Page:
Coping when a relationship ends


Thoughts on Endings

The time just before and after a relationship ends can be especially painful times for many of us. Perhaps we are the “ender” – the ending is our choice. Perhaps we are the “endee” and we are shocked, devastated, and in deep emotional pain at the other person’s decision. Or, best case scenario, perhaps two wise and mature people have come to realize that the differences between them are so deep that they have no future together despite a loving past. Wherever we may be on the continuum of relationship endings, the end is rarely without pain of some sort. There are almost always “what if’s?”

More and more frequently I have found that people who seek me out as their coach have relationship issues. That may not be their initially stated reason, but eventually it surfaces. Some time ago I was corresponding with a client on this topic, and some words came to me. As I re-read them today it occurred to me that these words, plus additions that I made later, might be helpful to others today, even though they were originally written some years back. Naturally I have changed them to hide identities, and to make them more generally applicable.

My thoughts

Remember that you had good times in your life before you met this special person. This proves that you do not need that person in your life in order to enjoy yourself. Whatever happened, you have learned and grown while you have been in that special relationship, and that perhaps that growth was, in the grand scheme of your life, what was important.

Know that what will be, will be, and that sometimes we find the most peace by going with the flow. Perhaps the two of you will find that you can continue in a friendship, perhaps not. It could be that the two of you will find a way around the difficulties that seem to be driving you apart. On the other hand, perhaps it is time for your paths to diverge. Whichever way it goes, you cannot impose your will on someone else. It takes two to tango, and it takes two loving people who are willing to work hard at it to make a healthy and happy relationship.

Unfortunately, though, it takes more than love alone. Whatever the two hold most valuable must be compatible. They do not have to agree, but what makes one happy must not be what would make the other unhappy. If that compatibility cannot be achieved, then what is most important is that you continue to live your own life. More, that you life it in a way that is rich, fulfilling, and that furthers the growth that you have seen seeking, with or without the loved one.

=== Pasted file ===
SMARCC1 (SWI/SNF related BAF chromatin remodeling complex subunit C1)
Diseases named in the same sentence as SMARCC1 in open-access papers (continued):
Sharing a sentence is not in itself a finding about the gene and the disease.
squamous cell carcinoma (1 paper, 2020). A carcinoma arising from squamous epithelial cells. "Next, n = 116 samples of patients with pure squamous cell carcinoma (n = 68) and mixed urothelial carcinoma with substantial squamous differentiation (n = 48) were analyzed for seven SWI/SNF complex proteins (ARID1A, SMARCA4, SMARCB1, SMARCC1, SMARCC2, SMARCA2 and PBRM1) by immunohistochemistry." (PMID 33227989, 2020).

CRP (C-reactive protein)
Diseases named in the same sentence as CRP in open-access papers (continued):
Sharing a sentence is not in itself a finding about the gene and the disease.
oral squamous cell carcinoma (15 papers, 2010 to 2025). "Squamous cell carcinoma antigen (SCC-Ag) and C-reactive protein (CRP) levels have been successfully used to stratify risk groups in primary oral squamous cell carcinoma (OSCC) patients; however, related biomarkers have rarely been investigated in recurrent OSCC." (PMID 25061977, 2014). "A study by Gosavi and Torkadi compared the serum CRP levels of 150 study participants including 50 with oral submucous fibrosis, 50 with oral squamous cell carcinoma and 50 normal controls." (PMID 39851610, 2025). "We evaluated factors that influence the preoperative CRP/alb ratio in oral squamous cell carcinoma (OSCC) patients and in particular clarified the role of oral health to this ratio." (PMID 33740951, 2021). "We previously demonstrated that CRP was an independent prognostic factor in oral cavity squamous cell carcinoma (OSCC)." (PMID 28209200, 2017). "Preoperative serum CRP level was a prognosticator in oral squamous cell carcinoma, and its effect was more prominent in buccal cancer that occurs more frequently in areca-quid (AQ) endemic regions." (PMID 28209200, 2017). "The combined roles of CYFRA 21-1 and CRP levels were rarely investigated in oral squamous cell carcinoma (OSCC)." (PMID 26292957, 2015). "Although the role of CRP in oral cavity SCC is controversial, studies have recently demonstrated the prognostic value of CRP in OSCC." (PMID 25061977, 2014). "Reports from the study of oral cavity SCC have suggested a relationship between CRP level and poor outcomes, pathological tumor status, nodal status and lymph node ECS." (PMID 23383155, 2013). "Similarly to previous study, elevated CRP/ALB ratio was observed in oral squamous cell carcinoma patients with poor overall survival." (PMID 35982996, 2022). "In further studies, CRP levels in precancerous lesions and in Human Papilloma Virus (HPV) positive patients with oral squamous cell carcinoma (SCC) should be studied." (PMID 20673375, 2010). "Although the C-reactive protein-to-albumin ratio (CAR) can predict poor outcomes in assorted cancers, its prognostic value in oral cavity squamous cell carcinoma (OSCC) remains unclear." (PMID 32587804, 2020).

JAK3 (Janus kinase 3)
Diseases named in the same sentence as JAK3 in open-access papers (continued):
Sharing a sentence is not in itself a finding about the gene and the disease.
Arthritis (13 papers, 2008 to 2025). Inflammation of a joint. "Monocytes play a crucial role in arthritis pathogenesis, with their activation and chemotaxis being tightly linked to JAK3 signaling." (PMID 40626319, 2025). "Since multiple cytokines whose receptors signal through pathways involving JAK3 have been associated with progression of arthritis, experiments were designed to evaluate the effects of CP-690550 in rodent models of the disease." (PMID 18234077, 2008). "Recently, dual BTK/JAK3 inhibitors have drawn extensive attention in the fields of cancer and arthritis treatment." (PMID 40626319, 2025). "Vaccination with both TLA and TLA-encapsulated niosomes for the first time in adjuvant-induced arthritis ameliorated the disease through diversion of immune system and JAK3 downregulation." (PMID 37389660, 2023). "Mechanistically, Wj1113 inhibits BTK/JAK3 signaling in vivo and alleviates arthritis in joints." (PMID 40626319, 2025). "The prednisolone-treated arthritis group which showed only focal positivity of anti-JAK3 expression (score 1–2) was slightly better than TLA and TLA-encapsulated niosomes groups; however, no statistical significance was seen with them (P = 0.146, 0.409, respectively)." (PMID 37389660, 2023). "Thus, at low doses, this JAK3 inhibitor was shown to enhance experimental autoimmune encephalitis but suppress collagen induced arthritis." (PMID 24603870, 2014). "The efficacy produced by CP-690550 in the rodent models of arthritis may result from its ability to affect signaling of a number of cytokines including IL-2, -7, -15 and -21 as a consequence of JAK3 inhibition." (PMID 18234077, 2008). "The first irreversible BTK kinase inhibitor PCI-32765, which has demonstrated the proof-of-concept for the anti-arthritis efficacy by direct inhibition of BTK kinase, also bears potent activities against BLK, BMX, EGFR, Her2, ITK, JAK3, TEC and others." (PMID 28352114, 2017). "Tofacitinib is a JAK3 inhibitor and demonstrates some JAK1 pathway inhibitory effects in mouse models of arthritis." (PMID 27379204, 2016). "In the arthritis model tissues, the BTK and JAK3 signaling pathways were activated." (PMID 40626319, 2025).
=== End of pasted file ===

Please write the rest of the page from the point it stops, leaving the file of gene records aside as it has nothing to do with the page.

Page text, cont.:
Doors open, doors shut, doors open. It is the same with windows. Every ending is just one side of the coin – the other side is a beginning, for no active phase of our lives can end without another phase beginning.

You can do this!

Know that what matters most is that you be true to who you truly are, at your innermost core. To go into, or to stay in, a relationship that denies a part of who you are is to kill off a part of yourself. If a way can be found for you to be accepted fully, then that would be wonderful. However, always remember that you as your whole self are more valuable than any relationship can ever be. When you are not whole you cannot be wholly in a relationship, and that relationship therefore cannot be all that it needs to be for either of you.

Another view is that if you are not whole, then your partner is not partnered by a whole person, which is something that all of us deserve. Equally, you deserve to be a whole person, and not to deny yourself to suit somebody else.

An ending will hurt. That is inevitable. Yet it is the end of something. It is not the end of everything. You existed before, you laughed and were happy before. You can laugh and be happy again. Give it time.


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